Millennial families say federal budget was ‘a letdown’ amid cost of living struggles

It’s a picture-perfect scene: Adam and Maria Reynolds are playing with their daughters – Hanna, 2, and Maya, 5 – inside their Port Coquitlam, B.C. home. Watching them together, you might not realize the Reynolds household is stretched to its limit financially.

“We used to live in Vancouver, but obviously we can’t afford to live in Vancouver,” Maria told CTV News. “It’s getting harder and harder,” added Adam.

Adam is a plumber and Maria works in freelance marketing, but the couple can’t afford to buy anything larger than a condominium. Even in the suburbs, there’s no avoiding the cost-of-living crisis that has hit so many Canadians.

“For us, it’s the rising costs of groceries, gas prices, even utility prices as well,” said Adam.

They’ve watched friends move out of the province in search of savings and more space. Maria monitors their movements on the local moms’ Facebook group. “The east coast, Alberta, the U.S., Europe,” she recounted.

The couple is encouraged by the commitments in the federal budget to help affordability by getting more homes built long-term, but say they need more help now.

“It’s a little bit of a letdown. I don’t see anything that would directly impact us immediately,” said Maria, a sentiment echoed by her husband. “I was definitely expecting a bit more,” he said.

‘How much are people willing to pay for a croissant?’

On the other side of the country, Fredericton, N.B. small business owner Patti Hollenberg also feels left behind. “It comes to a breaking point where you, as a business owner, are the working poor.”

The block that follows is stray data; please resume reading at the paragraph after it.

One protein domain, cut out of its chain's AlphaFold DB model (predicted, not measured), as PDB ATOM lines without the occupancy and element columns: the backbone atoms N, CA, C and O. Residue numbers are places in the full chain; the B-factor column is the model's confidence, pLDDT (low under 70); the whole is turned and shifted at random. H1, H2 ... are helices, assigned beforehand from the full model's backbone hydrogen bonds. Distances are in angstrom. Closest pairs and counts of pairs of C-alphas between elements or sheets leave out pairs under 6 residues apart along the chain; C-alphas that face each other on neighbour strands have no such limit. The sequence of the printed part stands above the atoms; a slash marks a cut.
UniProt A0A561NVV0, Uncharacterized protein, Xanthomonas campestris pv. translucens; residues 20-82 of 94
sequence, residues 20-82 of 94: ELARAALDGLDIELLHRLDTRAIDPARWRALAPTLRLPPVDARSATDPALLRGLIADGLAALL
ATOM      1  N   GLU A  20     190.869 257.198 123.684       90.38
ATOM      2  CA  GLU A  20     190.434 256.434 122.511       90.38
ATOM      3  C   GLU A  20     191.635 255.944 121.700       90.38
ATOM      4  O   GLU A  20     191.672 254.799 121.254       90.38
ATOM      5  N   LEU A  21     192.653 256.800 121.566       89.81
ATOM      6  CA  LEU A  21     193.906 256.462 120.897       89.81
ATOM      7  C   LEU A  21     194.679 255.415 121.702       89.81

Hollenberg owns the Chess Piece Patisserie and Café. It was her dream to open a from-scratch bakery ten years ago. What she didn’t see coming was the increased cost of ingredients like cocoa, almonds and sugar, and upticks in property tax, utilities, and wages. All have risen between 30 per cent and 184 per cent between 2020 and 2024.

Property taxes, utilities, and minimum wage raises have pushed up operating costs for Chess Piece Patisserie & Cafe in Fredericton, N.B.

That has left her on the brink of bankruptcy and running out of options.

“How much are people willing to pay for a croissant? It’s becoming not sustainable to operate a small business and earn a profit,” Hollenberg said.

She’s glad to see the carbon tax rebate now coming to small businesses, but says she feels relief otherwise has been non-existent.

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